Anti-gliadin antibodies may precede or lag the appearance of coeliac disease. Studies in Scandinavia found an increase of ... These included gastrointestinal symptoms, anemia or other autoimmune disease. In addition IgG and IgA responses sometimes ... A subset of people with idiopathic neuropathies have only anti-gliadin antibodies but none of the other enteropathic criteria. ... there is conflicting evidence whether there is or is not an association between coeliac disease or auto-antibodies and epilepsy ...
Lack of symptoms can therefore make this disease easier to spread to other birds and to humans. In the saffron, it had ... antibodies made to fight against this disease. There is a lack of study concerning the toucanet in veterinary literature, so ... It has been reported in many species of wild birds; however, physical symptoms are not prevalent with this disease. ...
Eventually a clear connection was demonstrated between IgE antibodies and allergic symptoms. Johansson, Bennich and Wide then ... These IgE tests have been followed by tests for IgG and IgA antibodies, as well as other analytes with applications in asthma, ...
Symptoms may also include increased hunger, feeling tired, and sores that do not heal.[3] Often symptoms come on slowly.[6] ... If the diagnosis is in doubt antibody testing may be useful to confirm type 1 diabetes and C-peptide levels may be useful to ... Other symptoms may include loss of taste.[24] Many people, however, have no symptoms during the first few years and are ... Symptoms. Increased thirst, frequent urination, unexplained weight loss, increased hunger[3]. Complications. Hyperosmolar ...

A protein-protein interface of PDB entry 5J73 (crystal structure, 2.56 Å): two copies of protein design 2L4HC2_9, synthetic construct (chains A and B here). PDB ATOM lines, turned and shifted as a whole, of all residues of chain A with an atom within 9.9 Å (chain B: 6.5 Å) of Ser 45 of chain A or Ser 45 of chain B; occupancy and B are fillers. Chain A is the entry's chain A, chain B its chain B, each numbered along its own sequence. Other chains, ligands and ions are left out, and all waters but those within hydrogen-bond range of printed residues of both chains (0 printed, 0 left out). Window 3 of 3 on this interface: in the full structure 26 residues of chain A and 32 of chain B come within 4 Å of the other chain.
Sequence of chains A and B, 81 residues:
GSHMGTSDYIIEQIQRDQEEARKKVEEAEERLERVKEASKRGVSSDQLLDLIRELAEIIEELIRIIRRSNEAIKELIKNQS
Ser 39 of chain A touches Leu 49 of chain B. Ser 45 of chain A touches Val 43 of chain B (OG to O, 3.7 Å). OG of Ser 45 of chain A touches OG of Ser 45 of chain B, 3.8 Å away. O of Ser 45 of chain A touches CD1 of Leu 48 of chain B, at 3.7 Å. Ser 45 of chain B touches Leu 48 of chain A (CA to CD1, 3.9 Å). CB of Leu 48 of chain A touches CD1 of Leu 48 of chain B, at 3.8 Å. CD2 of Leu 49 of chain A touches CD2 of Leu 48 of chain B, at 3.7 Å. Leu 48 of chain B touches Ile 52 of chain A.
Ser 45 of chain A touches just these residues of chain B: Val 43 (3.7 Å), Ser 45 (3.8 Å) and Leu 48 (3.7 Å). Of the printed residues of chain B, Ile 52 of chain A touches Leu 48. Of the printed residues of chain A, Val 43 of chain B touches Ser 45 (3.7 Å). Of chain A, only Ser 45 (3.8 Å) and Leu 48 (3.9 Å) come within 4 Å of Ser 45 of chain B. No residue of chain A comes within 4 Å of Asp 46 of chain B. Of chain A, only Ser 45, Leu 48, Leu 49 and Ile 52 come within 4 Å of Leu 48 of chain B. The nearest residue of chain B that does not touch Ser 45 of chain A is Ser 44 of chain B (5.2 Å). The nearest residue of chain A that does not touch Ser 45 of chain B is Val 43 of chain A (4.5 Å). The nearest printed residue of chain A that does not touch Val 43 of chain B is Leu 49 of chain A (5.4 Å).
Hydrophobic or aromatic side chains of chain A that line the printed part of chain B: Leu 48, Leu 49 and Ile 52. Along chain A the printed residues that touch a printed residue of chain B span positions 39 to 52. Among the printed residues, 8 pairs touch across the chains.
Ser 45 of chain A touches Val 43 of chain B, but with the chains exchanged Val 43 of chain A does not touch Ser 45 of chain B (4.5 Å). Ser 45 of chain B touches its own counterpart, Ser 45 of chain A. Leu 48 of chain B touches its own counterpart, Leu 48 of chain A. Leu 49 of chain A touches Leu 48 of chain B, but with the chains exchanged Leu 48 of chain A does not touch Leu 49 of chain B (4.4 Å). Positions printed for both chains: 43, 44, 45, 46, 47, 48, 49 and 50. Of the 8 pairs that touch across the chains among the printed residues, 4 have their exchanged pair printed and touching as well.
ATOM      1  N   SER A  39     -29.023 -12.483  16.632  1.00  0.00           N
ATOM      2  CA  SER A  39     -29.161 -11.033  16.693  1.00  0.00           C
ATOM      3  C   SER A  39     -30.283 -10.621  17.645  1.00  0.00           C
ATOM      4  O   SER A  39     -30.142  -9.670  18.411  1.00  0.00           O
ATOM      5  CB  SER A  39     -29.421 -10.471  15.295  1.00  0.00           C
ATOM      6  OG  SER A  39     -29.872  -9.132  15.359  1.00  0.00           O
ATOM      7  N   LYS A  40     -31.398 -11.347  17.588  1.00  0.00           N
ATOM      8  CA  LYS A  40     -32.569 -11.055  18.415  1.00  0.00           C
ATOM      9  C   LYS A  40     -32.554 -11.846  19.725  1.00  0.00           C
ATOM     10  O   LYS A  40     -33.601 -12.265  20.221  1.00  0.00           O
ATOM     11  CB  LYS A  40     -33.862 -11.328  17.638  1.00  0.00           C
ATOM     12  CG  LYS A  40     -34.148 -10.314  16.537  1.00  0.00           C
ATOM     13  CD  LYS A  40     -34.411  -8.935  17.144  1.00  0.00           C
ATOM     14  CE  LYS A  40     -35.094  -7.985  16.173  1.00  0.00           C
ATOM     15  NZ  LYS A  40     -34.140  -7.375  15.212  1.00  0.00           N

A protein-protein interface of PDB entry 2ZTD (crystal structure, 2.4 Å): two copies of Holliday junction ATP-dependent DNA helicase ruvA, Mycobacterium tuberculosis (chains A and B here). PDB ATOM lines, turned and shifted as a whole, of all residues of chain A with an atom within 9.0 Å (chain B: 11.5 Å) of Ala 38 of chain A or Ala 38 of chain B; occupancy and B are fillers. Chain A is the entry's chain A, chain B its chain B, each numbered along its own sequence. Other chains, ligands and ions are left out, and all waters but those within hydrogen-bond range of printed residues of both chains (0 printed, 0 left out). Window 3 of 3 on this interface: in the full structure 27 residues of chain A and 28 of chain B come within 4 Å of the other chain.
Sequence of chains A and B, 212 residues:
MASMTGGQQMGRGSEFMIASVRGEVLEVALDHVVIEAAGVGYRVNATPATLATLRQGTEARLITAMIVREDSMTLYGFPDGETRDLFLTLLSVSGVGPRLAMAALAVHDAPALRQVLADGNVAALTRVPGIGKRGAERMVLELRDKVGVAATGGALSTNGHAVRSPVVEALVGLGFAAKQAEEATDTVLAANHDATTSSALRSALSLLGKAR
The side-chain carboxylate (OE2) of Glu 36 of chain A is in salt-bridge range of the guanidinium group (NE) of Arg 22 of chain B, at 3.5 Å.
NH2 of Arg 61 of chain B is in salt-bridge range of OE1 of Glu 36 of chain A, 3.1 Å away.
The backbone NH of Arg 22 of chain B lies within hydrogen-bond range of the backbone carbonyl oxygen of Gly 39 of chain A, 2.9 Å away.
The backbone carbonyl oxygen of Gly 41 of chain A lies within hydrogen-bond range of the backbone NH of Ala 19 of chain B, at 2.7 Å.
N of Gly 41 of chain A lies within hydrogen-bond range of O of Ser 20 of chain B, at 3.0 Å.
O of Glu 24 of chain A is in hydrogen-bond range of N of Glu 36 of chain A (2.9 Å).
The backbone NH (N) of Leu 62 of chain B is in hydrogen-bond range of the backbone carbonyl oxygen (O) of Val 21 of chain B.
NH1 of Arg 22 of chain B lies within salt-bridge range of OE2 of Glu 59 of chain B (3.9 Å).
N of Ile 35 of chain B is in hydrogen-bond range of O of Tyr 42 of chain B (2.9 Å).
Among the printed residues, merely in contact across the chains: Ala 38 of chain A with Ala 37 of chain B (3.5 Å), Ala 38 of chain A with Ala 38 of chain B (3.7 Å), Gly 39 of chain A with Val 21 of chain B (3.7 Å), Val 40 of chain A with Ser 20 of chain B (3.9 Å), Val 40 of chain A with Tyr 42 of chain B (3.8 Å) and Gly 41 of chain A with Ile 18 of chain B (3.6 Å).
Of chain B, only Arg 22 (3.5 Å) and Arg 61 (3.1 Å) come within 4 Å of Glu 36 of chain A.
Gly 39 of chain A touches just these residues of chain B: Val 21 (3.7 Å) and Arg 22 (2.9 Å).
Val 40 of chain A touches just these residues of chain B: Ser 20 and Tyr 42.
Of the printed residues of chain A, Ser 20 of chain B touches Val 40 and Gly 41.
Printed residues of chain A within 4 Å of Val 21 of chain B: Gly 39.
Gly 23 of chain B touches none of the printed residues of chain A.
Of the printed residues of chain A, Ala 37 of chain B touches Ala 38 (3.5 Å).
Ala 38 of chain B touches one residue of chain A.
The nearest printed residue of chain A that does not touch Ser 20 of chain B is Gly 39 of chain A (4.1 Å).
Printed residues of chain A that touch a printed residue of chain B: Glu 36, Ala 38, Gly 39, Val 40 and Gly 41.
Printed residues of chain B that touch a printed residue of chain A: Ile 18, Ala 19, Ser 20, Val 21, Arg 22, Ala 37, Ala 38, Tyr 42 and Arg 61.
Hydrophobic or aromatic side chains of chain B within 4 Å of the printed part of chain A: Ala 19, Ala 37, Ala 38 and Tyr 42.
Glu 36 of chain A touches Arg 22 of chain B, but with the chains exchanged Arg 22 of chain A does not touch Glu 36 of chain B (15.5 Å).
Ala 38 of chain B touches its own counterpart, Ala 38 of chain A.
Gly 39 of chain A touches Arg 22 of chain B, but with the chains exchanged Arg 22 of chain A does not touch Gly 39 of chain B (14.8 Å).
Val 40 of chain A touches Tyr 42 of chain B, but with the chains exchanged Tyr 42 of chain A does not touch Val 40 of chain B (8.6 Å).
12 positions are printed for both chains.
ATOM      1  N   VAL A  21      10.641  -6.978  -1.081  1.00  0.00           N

Find the most comprehensive real-world symptom and treatment data on antiphospholipid antibody syndrome at PatientsLikeMe. 640 ... and Oxycodone to treat their antiphospholipid antibody syndrome and its symptoms. ... patients with antiphospholipid antibody syndrome experience fatigue, Pain, depressed mood, anxious mood, and insomnia and use ... 6 antiphospholipid antibody syndrome patients report mild stress (30%). * 2 antiphospholipid antibody syndrome patients report ...
Learn about the diverse effects antiphospholipid antibody syndrome (APS) can have, from heart attack to miscarriage and how APS ... Antiphospholipid antibody syndrome is a fascinatingly complex disorder. It is an autoimmune disease, whereby the immune system ... Antiphospholipid Antibody Syndrome - Causes, Symptoms and Treatments. written by: niknak • edited by: Leigh A. Zaykoski • ... What is Antiphospholipid Antibody Syndrome (APS)?. One of the main targets of the immune response in APS is a protein called b( ...